Drone technology has created a “world-first” by making two tiny Scottish islands the subjects of the most detailed mapping exercise ever undertaken of any islands on the planet.
The state-of-the art drone, which flew over Canna and Sanday in the Inner Hebrides last November, took more than 4,000 photographs and also revealed new archaeological sites.
Glasgow-based GeoGeo, commissioned to carry out the survey, were successful in pinpointing not only the exact plots of known sites, but also recording the extensive traces of cultivation such as rig and furrow field systems that range from the Bronze Age onwards.
Paul Georgie, founder and lead geospatial technologist of GeoGeo, said while the National Trust for Scotland (NTS), who own the islands, were concerned bird life should not be disturbed, he had been worried the white-tailed sea eagles and golden eagles might attack the drone.
He ensured that evasive functions were ready from barrel rolls to Immelmann turns – looping and rolling to avoid contact.
“Fortunately, although birds did take a passing interest, we had no need to use this over Canna,” Mr Georgie said.
The images have been processed to create a minutely detailed 3-D map, which can be used in a 3-D printer to create scale models of the islands.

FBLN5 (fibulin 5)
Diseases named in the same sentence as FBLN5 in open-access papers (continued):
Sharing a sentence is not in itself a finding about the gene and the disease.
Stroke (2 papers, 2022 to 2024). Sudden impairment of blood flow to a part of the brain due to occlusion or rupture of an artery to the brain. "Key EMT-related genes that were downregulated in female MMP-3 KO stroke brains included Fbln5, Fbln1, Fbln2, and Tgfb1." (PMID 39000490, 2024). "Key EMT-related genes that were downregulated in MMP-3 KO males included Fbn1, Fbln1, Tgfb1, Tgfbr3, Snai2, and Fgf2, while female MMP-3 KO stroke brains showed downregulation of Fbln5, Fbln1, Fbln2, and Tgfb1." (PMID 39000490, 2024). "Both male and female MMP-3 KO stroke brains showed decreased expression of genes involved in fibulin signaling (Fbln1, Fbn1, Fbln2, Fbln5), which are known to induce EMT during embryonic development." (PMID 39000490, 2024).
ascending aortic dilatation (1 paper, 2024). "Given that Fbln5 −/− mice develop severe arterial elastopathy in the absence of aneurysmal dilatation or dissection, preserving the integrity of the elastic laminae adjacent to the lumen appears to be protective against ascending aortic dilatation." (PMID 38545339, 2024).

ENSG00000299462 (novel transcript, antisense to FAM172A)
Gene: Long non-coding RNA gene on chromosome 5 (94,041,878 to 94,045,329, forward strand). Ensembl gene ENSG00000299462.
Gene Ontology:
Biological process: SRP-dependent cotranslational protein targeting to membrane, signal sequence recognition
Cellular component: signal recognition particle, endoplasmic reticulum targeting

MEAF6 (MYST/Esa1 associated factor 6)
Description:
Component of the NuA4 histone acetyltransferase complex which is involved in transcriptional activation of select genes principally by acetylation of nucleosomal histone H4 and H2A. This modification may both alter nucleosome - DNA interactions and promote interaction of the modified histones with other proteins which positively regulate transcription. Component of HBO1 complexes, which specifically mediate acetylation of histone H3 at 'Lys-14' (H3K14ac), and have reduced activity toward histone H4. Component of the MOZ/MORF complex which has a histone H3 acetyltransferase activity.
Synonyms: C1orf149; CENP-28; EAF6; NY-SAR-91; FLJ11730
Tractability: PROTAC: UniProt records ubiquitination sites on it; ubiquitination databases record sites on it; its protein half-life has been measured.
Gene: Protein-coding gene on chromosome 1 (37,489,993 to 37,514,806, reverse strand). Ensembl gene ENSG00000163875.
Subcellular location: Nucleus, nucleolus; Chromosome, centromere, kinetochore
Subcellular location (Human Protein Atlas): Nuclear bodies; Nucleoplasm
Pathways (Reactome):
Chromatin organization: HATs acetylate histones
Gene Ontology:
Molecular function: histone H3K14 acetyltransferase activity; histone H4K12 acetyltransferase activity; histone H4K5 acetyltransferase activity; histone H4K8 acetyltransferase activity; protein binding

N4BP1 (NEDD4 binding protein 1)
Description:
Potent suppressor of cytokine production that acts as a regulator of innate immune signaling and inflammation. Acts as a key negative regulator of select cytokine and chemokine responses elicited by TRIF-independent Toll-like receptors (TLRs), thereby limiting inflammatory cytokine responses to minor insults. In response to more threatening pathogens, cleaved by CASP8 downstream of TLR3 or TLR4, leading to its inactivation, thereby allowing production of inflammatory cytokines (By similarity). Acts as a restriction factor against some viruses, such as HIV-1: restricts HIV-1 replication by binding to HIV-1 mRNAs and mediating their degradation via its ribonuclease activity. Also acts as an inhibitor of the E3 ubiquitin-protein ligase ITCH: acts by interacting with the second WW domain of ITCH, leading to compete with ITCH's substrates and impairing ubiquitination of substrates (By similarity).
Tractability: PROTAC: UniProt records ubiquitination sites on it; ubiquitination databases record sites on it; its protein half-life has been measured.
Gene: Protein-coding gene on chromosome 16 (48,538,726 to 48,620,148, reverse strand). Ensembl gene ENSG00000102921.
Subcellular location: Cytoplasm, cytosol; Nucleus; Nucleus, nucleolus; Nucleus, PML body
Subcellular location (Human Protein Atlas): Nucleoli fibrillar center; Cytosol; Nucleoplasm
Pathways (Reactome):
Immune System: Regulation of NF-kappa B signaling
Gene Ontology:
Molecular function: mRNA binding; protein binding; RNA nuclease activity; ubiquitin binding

Mr Georgie said: “The drones we use aren’t those commonly for sale to the public. They represent the most advanced autonomous systems available – miniature fixed-wing aircraft built for larger mapping missions like this.
“We spent five days on Canna last November in miraculously calm and clear weather, with our flying robot navigating itself over 400km to capture over 4,000 images of the islands.
“We then took this data and processed on self-built super computers to produce the most complete 3-D map of the islands to date.
“This not only shows detailed topography and vegetation at a game-changing three centimetres resolution but, with over 420 million data points, is currently the world’s largest complete island dataset captured by drone.”
Derek Alexander, NTS head of archaeology, said: “We’ve previously recorded archaeology on Canna and Sanday which proves that there were inhabitants as far back as the Neolithic, but this survey gives us information and detail we just haven’t had until now.
“The detail is simply astounding – aerial surveys for archaeology have been around since the end of World War Two, but this new technology takes everything into a completely new realm, being considerably more detailed, affordable and flexible.
“My colleagues in the trust were blown away by the results and the possibilities of this technology – the cameras allied to ‘self-learning’ software will be able to help us do things like seabird counts, as well as habitat and coastal erosion monitoring that are currently expensive and labour-intensive.”
The trust is studying the detailed maps and will use them to update archaeological records and prepare future groundwork and excavations.
Canna and Sanday were given to the NTS by the Gaelic folklorist and scholar John Lorne Campbell in 1981. Canna House is the repository for the nationally important archive of Gaelic culture and language he amassed.